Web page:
The story of how a small St. Louis Park boulevard became Interstate 394.

How an 1850s wood-plank boulevard became a major Twin Cities thoroughfare.
The intersection of Wayzata Blvd. and Park Place Blvd. in 1967.

We found this photo in the archives of the historical society, labeled “Highway 12 and Park Place Blvd.” Really? As we do with all mystery photos, we posted it on Facebook, on our Flashbacks of St. Louis Park page. The fine folks of social media confirmed that this is, indeed, a photo of what is now a very busy and much-changed intersection.

The road that acts as an approximate northern border of St. Louis Park started out as a path of wooden planks in the 1850s, and became Superior Boulevard in the 1890s. It was an important route from Minneapolis to Lake Minnetonka, where people escaped the muggy city during hot summers. In 1931, Wayzata mayor Rufus Rand received approval from the villages along the route to rename the road after his town, and it became Wayzata Boulevard.

The route was transformed into the multi-lane Highway 12 in the early 1950s, and this photo was probably taken in 1967, when the Julius Held family most likely still owned most of the property. The cross street in the photo was called Vernon Avenue (later Park Place Boulevard) on the St. Louis Park side.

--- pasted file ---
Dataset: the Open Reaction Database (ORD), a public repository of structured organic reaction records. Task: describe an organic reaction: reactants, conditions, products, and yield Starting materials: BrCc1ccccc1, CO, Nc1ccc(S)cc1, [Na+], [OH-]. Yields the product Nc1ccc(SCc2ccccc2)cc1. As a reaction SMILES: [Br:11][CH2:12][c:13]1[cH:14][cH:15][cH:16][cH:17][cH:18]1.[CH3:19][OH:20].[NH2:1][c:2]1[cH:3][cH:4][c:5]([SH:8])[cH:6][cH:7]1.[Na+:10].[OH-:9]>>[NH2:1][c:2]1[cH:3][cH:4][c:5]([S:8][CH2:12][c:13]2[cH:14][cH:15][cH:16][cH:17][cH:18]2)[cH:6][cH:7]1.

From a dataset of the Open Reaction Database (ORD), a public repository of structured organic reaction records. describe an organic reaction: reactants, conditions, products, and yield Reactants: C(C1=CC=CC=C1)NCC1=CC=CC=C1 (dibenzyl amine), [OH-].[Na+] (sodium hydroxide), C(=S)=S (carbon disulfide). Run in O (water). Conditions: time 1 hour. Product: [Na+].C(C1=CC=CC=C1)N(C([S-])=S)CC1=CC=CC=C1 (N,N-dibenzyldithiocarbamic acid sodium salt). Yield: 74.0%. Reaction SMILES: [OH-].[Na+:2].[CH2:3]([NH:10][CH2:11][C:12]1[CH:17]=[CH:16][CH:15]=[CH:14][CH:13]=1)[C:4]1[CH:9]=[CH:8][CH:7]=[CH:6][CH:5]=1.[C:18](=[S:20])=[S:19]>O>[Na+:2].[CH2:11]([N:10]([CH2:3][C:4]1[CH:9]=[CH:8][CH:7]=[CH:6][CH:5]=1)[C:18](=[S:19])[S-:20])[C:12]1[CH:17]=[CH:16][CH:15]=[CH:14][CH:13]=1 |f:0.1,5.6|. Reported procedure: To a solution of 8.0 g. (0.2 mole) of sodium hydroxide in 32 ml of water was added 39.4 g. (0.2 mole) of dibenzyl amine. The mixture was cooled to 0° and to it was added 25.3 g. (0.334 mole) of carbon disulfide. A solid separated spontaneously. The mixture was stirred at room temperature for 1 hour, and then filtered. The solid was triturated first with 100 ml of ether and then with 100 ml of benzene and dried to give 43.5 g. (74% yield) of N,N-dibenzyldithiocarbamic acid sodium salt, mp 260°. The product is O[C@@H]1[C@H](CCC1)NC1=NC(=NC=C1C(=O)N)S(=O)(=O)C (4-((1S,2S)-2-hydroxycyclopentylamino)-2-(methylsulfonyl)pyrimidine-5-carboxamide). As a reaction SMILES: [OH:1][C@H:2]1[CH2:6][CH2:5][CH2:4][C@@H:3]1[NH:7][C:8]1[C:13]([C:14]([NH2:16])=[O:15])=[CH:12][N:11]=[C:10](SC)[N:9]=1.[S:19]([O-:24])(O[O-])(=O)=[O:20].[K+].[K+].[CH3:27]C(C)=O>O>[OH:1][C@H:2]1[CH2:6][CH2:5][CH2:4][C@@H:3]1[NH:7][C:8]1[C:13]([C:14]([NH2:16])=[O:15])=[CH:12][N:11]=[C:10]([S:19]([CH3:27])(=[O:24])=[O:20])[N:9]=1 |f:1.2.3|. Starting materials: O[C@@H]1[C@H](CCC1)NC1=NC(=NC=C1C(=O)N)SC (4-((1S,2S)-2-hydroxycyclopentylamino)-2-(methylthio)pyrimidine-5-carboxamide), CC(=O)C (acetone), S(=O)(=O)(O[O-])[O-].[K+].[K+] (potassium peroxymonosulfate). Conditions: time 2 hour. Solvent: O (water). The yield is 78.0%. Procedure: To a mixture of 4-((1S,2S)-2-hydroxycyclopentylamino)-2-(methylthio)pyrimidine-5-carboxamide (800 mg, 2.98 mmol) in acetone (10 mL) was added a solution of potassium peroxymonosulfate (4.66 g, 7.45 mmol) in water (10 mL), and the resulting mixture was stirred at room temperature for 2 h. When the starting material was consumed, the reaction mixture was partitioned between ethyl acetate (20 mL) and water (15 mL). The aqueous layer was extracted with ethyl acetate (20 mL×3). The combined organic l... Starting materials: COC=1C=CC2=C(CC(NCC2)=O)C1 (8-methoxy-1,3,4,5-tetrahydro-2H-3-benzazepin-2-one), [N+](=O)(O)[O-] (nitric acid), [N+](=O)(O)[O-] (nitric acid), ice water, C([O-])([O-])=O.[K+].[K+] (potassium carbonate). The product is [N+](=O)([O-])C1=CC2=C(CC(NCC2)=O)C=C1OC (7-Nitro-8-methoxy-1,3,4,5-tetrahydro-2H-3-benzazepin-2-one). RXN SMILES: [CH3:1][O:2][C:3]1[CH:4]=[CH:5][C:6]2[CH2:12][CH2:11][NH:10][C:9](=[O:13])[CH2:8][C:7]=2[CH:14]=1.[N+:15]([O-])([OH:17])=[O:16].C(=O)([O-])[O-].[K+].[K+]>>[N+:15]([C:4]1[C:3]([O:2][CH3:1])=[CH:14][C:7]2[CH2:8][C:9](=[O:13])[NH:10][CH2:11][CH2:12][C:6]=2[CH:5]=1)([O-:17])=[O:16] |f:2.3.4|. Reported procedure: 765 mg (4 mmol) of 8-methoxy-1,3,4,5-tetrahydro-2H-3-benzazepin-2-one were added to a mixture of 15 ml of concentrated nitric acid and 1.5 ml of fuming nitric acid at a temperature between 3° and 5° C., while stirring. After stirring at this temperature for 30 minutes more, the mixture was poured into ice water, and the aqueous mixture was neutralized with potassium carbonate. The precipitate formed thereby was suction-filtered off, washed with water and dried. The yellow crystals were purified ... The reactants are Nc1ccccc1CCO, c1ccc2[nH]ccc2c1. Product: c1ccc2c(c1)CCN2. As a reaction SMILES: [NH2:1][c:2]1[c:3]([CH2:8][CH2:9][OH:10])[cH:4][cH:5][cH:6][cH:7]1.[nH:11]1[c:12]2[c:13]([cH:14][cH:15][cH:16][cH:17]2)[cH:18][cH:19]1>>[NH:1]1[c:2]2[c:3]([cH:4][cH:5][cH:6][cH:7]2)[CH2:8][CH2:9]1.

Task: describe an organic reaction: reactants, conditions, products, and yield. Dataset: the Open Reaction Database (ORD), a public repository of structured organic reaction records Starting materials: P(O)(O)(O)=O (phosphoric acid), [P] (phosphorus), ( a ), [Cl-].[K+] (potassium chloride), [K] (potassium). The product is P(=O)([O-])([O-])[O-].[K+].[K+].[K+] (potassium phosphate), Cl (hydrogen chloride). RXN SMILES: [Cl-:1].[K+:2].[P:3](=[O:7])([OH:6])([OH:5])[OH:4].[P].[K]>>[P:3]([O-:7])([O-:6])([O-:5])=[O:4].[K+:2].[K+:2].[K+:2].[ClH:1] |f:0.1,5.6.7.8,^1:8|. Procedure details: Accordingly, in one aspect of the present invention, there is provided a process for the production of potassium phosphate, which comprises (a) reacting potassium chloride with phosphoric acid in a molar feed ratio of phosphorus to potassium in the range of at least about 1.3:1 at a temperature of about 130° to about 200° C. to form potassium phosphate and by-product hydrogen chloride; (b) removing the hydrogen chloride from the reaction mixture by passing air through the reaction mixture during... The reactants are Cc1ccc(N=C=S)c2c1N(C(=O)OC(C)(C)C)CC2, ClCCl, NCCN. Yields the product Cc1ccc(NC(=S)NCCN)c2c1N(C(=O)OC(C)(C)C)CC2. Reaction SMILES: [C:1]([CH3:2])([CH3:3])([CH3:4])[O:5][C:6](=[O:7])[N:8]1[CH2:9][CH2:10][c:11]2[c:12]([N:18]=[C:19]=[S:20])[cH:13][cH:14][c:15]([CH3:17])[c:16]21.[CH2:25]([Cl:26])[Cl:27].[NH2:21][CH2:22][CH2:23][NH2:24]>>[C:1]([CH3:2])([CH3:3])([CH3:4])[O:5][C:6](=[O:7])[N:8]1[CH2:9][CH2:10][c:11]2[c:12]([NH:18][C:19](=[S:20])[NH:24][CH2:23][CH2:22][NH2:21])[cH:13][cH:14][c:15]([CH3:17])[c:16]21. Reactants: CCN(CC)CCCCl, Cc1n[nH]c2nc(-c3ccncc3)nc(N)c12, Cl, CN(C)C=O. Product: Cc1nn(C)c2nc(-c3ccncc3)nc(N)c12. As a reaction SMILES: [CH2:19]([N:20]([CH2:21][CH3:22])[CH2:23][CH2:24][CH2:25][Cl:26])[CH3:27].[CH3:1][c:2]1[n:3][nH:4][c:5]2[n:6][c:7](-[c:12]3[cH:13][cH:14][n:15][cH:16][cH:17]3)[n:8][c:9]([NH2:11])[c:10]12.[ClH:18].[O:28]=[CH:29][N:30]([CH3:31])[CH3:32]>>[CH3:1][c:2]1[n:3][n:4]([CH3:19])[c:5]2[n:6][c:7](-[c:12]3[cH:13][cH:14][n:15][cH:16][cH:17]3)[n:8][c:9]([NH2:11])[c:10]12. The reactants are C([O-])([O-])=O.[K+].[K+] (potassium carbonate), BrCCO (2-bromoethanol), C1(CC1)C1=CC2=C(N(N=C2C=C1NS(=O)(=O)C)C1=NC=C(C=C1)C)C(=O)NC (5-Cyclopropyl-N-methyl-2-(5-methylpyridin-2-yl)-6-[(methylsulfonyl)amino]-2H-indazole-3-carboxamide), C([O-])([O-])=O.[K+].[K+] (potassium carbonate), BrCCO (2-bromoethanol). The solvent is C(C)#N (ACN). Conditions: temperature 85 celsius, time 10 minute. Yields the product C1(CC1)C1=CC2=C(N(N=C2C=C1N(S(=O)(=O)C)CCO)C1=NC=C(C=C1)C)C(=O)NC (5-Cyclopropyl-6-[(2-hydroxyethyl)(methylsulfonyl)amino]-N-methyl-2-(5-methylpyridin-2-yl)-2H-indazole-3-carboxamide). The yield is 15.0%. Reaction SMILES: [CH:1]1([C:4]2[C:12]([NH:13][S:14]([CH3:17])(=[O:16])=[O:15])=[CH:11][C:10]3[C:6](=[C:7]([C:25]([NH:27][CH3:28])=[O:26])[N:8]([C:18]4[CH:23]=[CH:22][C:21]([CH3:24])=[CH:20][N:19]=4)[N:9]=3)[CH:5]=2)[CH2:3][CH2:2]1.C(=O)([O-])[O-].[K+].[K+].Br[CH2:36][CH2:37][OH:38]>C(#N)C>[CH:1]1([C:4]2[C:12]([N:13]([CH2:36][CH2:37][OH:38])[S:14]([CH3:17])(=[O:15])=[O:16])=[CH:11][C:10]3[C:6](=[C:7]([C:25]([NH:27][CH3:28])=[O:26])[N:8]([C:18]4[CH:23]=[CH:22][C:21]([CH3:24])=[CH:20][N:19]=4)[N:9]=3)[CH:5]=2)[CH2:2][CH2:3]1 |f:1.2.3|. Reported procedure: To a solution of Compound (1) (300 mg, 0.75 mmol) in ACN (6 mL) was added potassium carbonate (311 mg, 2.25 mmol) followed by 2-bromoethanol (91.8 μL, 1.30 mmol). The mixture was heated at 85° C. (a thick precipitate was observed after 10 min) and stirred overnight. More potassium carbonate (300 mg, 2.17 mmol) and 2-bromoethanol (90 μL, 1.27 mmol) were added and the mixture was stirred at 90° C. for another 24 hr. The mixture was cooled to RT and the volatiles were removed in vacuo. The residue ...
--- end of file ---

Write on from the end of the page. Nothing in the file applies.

A further transformation, to Interstate 394, was proposed as far back as 1959 and was extremely contentious. The city of Golden Valley was especially opposed to further development, and there were strong arguments for adding better mass transit solutions instead of building bigger highways. But the highways won. Hundreds of parcels of land were purchased over several years, and I-394 was completed in 1993: $450 million for 9.75 miles.


To learn more about the history of Wayzata Boulevard and other local byways, visit

Writer Jeanne Andersen is a trustee on the board of the St. Louis Park Historical Society.